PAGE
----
An understanding of generally accepted accounting principles and financial statements;………………..Under the final rules, a person must have acquired such attributes through any one or more of the following:

(1) Education and experience as a principal financial officer, principal accounting officer, controller, public accountant or auditor or experience in one or more positions that involve the performance of similar functions;

(2) Experience actively supervising a principal financial officer, principal accounting officer, controller, public accountant, auditor or person performing similar functions;

(3) Experience overseeing or assessing the performance of companies or public accountants with respect to the preparation, auditing or evaluation of financial statements; or

(4) Other relevant experience.

Under the final rules the SEC makes it clear that just because someone was already serving on an Audit Committee did not mean they could automatically be grandfathered in as the Audit Committee Financial Expert. It further states that the fact that a person has experience as a public accountant or auditor, a principal financial officer, controller or principal accounting officer or experience in a similar position would not, by itself, justify the board of directors in deeming the person to be an Audit Committee Financial expert.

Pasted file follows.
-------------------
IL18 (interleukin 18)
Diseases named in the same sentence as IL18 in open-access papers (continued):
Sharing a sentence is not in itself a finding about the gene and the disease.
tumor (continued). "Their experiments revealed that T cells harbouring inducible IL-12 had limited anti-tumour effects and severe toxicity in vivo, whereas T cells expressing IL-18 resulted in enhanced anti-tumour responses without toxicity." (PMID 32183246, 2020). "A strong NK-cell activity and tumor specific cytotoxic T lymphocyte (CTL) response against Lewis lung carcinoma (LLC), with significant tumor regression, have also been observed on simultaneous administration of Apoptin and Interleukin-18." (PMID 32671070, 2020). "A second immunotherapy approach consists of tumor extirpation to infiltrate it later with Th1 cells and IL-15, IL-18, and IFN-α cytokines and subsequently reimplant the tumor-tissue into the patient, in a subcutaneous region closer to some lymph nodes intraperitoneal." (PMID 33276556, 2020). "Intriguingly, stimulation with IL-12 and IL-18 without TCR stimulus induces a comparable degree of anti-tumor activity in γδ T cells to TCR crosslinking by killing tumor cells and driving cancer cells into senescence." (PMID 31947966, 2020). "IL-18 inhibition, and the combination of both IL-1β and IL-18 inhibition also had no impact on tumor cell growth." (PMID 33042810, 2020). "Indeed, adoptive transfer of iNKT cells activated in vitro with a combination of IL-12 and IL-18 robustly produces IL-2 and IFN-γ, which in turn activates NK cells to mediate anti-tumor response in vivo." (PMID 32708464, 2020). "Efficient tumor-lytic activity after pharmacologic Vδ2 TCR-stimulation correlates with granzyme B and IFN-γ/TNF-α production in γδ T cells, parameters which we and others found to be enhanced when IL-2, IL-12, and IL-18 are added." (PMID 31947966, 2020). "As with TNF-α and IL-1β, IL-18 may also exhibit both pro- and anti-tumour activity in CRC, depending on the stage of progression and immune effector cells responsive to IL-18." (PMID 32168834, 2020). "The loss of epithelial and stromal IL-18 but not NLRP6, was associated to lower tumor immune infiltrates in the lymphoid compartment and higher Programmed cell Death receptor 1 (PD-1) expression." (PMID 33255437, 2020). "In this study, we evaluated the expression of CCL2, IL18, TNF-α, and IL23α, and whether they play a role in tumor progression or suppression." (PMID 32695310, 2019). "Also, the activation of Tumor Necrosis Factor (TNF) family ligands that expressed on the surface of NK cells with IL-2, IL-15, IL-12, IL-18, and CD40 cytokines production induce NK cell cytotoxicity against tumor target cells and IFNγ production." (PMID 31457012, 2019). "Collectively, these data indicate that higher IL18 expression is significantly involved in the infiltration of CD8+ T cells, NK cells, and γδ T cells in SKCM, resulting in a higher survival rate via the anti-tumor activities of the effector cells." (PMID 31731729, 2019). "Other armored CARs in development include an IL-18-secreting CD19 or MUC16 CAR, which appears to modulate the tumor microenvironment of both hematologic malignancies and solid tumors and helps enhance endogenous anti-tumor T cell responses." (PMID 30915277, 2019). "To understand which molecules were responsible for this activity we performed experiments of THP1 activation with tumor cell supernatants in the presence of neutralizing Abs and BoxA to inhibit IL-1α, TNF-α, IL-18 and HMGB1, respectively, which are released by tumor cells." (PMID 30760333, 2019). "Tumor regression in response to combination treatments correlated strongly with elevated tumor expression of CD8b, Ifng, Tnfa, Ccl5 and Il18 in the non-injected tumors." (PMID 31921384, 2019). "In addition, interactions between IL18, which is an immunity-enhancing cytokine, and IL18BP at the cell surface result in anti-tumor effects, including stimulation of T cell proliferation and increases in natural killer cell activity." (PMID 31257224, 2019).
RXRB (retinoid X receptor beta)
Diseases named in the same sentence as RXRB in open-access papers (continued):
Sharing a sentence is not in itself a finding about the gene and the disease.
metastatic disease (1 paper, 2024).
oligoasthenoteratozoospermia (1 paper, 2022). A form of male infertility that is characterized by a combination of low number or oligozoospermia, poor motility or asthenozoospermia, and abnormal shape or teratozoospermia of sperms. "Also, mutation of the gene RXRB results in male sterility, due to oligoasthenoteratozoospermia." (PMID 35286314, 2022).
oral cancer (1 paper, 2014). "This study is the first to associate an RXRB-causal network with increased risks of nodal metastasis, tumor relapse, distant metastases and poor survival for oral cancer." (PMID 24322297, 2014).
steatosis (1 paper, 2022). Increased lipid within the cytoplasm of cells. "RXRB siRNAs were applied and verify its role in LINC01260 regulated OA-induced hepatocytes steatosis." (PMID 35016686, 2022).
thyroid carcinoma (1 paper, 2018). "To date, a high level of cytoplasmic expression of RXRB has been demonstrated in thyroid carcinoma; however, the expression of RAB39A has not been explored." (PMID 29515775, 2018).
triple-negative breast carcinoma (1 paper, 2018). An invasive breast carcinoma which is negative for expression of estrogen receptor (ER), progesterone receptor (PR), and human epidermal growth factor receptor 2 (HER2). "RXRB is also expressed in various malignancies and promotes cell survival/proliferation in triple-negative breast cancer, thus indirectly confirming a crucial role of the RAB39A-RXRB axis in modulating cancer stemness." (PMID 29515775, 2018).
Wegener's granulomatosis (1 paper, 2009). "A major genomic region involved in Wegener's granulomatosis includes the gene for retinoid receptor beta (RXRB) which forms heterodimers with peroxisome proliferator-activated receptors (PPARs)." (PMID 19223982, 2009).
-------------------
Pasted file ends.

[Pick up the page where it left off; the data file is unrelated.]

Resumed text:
The rules of the game are changing. An understanding of GAAP is no longer going to be the starting benchmark. IFRS knowledge is going to be the starting benchmark. Audit Committee Financial Experts familiar with IFRS are going to be in short supply. Very few financial experts have the prerequisite experience to qualify as the expert under SOX. One of the groups actively preparing for and educating their members about the switch to IFRS is Certified Public Accountants (CPA). Starting in 2011, the CPA Exam will include testing on IFRS. A CPA is required to finish a predetermined amount of Continuing Professional Education (CPE) each year to keep their licenses current. For the last couple of years they have been able to take numerous CPE Classes on IFRS. Putting a CPA with IFRS training on the Audit Committee may be one of the steps companies may have to take to protect themselves from litigation.